ASCII by Jason Scott

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Three Times the Consoles, Three Times the Carts, Three Times the Library —

Please excuse the dust.

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For the last couple of weeks I’ve been working with a range of volunteers on a massive expansion of what we call the Console Living Room at the Internet Archive. Previously weighing in at about 800 game cartridges from seven console systems, the new collection is roughly 2300 cartridges and a total of 21 different consoles. Through a combination of JavaScript, black magic, and unicorn tears, all of these games are playable directly in your browser without plug-ins. Not just confined to the big winners in the console game biz, this collection now spans 25 years, multiple iterations of technology, and a breathtaking range of subject matter for entertainment and education.

In other words, if you had this over at your house, you’d either be a museum or the richest kid in your neighborhood.

Making video games playable in browsers is a small but fun percentage of what the JSMESS project is attempting to achieve. Like most projects involving emulation, the urge to just make it look like we want to screw around with Pac-Man clones and our favorite platformers is pretty huge. But this is much, much more than that.

The reason that consoles make such an easy combination for something like JavaScript is that the control schemes are relatively simple, the scope of the programs are properly limited, and once you have things going, they pretty much go. The one exception is speed, where you notice any slowdowns or missing features faster than one might do with, say, a spreadsheet. But consoles are a delightful example of “what you see is what you get”.

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Let’s start simple. The average development time of a console game has been as little as a month and as long as a year, with a few multi-year efforts. Development teams range from a single person to a few dozen. Money spent is somewhere between the thousands and the hundreds of thousands, with a few millions sprinkled here and there. The marketing and advertising and paper filled with ink about these games goes into hundreds of thousands of pages. The audience for the games has progressively built up its own corpus, the overviews and newsletters and family forums, for decades now.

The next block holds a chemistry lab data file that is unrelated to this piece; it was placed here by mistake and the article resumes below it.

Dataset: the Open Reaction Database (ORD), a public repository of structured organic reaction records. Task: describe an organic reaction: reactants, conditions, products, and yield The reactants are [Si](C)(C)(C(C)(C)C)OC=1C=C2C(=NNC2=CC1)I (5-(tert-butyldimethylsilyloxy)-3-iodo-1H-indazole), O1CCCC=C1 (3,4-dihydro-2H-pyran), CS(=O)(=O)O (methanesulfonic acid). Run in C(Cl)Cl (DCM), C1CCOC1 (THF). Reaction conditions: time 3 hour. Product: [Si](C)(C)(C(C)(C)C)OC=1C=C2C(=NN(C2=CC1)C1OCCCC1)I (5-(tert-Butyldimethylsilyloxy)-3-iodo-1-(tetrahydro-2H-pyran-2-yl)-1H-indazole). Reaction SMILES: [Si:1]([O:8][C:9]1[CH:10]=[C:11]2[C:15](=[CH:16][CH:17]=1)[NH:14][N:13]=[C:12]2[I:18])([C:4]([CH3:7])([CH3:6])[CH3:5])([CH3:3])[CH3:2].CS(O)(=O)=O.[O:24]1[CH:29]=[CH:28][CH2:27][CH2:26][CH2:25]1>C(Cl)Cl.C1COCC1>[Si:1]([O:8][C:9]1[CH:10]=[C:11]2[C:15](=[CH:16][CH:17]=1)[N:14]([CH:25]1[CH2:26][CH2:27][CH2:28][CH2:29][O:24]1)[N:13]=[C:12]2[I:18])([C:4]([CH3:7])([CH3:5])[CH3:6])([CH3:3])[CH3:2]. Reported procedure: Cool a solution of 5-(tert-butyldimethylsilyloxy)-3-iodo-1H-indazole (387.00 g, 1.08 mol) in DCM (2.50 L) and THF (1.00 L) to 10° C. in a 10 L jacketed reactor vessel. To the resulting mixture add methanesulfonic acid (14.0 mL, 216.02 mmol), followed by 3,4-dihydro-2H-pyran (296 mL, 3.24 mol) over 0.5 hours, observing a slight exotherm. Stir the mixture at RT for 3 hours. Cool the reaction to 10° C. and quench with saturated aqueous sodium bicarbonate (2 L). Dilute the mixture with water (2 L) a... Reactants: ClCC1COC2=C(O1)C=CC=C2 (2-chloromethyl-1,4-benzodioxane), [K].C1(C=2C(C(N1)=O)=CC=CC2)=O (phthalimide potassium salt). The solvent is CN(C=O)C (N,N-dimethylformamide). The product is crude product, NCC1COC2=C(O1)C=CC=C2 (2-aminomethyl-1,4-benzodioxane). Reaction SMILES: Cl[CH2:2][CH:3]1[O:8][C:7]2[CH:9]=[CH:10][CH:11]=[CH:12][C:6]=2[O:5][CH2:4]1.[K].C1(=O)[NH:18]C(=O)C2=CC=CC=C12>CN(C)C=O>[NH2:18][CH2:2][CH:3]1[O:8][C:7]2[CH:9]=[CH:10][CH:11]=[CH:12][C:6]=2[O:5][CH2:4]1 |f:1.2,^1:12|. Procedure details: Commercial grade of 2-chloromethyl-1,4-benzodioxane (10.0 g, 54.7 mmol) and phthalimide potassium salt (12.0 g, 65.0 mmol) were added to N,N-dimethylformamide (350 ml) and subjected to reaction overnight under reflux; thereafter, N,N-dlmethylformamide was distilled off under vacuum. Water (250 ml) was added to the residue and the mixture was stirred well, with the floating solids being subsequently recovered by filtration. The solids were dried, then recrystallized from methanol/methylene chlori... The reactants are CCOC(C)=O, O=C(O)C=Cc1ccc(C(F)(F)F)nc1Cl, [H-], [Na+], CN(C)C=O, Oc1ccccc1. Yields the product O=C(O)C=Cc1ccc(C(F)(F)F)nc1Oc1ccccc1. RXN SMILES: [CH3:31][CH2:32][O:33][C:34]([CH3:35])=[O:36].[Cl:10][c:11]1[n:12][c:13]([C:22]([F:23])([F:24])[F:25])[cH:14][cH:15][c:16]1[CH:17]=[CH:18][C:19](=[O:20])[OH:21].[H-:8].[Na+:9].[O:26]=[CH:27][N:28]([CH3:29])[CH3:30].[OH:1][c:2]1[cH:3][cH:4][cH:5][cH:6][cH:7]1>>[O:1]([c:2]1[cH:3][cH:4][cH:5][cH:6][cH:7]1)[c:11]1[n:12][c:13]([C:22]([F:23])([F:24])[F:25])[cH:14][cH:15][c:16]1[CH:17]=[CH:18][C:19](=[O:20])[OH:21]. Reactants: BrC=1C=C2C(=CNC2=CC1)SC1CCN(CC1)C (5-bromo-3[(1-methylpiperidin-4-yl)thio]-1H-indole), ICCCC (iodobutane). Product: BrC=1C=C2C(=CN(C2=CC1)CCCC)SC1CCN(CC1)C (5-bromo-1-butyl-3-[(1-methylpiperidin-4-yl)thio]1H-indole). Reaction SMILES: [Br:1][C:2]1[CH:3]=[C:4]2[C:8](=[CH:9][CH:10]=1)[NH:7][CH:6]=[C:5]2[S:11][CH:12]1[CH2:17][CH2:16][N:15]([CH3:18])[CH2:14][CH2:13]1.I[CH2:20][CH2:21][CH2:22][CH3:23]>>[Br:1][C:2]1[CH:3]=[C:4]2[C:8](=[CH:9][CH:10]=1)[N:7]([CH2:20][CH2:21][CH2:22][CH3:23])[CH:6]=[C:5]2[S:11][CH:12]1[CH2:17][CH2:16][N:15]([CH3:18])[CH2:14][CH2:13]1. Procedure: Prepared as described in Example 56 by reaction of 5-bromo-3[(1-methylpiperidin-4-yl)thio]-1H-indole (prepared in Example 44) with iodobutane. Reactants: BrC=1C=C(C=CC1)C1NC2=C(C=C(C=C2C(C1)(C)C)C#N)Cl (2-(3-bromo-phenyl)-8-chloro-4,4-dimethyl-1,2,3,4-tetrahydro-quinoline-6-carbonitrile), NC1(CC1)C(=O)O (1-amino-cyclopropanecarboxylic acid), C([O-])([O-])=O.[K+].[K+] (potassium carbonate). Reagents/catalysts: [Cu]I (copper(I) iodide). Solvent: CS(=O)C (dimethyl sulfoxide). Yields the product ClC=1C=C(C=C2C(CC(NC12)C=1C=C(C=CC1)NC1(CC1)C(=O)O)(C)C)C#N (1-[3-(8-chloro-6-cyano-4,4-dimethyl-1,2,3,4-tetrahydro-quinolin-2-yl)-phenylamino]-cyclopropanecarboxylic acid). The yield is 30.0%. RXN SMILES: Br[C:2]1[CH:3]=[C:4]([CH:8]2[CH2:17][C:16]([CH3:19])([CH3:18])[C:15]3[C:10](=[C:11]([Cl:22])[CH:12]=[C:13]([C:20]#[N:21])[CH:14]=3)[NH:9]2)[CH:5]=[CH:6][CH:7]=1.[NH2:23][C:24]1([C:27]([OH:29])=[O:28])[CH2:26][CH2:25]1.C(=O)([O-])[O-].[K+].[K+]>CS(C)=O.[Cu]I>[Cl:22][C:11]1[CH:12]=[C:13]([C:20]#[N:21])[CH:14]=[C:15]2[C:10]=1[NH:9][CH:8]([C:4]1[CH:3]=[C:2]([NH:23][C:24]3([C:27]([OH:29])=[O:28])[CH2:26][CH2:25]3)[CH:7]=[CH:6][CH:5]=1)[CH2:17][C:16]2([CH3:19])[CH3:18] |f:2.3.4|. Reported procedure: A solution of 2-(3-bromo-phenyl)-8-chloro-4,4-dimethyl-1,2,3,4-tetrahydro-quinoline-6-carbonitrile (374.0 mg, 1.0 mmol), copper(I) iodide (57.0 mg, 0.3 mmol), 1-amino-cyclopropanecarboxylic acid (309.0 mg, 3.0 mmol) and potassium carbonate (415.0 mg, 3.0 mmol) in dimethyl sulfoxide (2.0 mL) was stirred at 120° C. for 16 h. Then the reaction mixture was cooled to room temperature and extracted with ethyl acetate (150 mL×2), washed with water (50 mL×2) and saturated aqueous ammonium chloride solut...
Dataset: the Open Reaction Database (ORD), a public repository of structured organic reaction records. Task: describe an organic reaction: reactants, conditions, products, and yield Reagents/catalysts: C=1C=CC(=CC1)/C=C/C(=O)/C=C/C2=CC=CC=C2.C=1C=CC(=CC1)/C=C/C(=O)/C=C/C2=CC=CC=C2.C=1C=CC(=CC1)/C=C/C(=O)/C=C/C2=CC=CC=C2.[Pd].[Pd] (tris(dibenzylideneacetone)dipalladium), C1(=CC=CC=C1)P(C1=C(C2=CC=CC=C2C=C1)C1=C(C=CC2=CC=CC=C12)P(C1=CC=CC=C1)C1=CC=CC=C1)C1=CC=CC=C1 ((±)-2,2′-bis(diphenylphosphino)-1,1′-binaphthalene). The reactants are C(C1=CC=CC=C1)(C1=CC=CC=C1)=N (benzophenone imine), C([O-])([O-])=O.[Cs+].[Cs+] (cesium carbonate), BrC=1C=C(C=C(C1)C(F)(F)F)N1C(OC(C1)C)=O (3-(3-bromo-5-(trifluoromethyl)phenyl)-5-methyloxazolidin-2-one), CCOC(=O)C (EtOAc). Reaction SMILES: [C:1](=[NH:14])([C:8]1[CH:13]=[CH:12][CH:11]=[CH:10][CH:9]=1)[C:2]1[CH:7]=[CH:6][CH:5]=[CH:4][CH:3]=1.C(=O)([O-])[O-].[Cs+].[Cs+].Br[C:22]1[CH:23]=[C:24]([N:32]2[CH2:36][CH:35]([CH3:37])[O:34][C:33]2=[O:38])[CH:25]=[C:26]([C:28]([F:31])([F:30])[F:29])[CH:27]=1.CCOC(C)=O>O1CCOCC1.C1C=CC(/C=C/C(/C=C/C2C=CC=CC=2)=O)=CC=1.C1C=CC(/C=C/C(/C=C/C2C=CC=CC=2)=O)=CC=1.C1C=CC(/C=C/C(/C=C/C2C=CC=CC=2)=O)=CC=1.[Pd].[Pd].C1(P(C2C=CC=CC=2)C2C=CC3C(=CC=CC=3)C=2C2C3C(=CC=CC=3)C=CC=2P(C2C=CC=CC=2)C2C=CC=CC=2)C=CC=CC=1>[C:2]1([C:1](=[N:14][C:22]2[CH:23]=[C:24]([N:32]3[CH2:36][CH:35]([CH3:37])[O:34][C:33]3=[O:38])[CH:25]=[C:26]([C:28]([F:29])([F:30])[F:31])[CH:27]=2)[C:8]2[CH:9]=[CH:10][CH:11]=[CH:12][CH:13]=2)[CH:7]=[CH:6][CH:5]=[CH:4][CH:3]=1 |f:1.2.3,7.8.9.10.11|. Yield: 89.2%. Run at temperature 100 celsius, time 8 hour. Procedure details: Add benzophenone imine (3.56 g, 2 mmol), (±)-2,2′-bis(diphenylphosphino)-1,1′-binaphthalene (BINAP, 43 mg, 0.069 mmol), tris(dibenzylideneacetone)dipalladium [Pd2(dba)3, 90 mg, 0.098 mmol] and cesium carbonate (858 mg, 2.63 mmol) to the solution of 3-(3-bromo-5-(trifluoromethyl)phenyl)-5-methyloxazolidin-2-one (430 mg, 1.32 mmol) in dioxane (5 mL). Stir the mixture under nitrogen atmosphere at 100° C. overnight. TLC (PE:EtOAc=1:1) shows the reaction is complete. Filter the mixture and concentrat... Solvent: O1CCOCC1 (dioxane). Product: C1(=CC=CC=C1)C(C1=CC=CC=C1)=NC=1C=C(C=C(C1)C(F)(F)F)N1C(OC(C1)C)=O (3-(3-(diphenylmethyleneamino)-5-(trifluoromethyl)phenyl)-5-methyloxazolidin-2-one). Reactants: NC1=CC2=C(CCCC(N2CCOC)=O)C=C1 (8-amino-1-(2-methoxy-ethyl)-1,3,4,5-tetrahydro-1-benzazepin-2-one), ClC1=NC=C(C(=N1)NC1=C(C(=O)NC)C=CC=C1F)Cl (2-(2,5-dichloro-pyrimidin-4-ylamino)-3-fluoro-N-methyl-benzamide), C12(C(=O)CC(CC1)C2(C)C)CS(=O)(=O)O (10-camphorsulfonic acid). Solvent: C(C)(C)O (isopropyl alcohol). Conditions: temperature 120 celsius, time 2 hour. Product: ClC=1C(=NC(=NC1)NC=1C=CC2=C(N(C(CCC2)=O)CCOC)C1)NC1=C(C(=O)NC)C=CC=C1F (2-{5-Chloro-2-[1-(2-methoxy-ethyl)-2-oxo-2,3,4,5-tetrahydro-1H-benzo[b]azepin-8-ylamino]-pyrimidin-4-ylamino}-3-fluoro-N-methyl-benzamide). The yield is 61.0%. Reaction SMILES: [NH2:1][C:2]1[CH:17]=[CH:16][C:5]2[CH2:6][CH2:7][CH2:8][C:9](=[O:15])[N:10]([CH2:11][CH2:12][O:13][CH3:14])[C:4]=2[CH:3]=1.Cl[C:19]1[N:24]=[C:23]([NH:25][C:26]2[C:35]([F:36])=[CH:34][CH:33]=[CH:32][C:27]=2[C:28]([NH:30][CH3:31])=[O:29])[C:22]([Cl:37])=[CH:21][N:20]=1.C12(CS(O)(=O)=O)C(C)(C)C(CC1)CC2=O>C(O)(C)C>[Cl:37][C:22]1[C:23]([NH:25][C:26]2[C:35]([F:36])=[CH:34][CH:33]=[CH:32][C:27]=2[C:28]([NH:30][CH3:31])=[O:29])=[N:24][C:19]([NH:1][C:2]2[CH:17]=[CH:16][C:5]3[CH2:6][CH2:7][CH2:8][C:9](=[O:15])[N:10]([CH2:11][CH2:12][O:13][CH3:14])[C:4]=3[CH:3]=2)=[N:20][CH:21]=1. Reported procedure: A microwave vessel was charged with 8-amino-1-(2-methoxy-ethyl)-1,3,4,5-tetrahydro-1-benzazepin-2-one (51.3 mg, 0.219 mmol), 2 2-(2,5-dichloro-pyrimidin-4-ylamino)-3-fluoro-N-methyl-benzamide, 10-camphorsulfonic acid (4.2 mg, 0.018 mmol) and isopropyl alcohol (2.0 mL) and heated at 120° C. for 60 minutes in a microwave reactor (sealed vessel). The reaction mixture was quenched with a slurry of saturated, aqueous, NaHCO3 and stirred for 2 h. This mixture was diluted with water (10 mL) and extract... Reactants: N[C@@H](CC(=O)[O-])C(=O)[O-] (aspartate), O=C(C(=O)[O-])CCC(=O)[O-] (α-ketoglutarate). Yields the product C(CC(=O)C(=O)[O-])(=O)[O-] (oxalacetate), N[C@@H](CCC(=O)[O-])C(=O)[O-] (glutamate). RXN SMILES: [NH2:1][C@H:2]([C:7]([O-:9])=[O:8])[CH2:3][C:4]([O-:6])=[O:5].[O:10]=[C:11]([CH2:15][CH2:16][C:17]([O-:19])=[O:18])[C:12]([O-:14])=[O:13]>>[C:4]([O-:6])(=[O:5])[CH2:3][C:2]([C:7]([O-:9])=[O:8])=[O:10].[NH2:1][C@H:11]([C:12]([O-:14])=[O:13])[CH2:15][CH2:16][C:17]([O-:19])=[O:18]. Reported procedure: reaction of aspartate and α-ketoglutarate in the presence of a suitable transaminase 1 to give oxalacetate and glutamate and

A few million ancillary items here and there, and suddenly we’re talking about a culture.

What I am seeking with this material, presented in such a large mass and so openly available, is to remove any time delay between a reference to this software and access to the software itself. This is what we get with websites, movies, music, and text: you reference it, and seconds later, there it is.

Now we’re going to get the same with a mass of games.

Naturally, it doesn’t take long for the glorious human mind to be faced with these thousands of programs, marvel at them for a whopping 30 seconds, and then start pointing out what’s missing. For this natural reaction, all I can do is point at various limits or choices that are in place, knowing that we have a lot of time on our side, and improvements to the emulator and the world at large likely loom. We just tripled the amount of consoles and tripled the amount of available programs. And what crazy stuff have we revealed!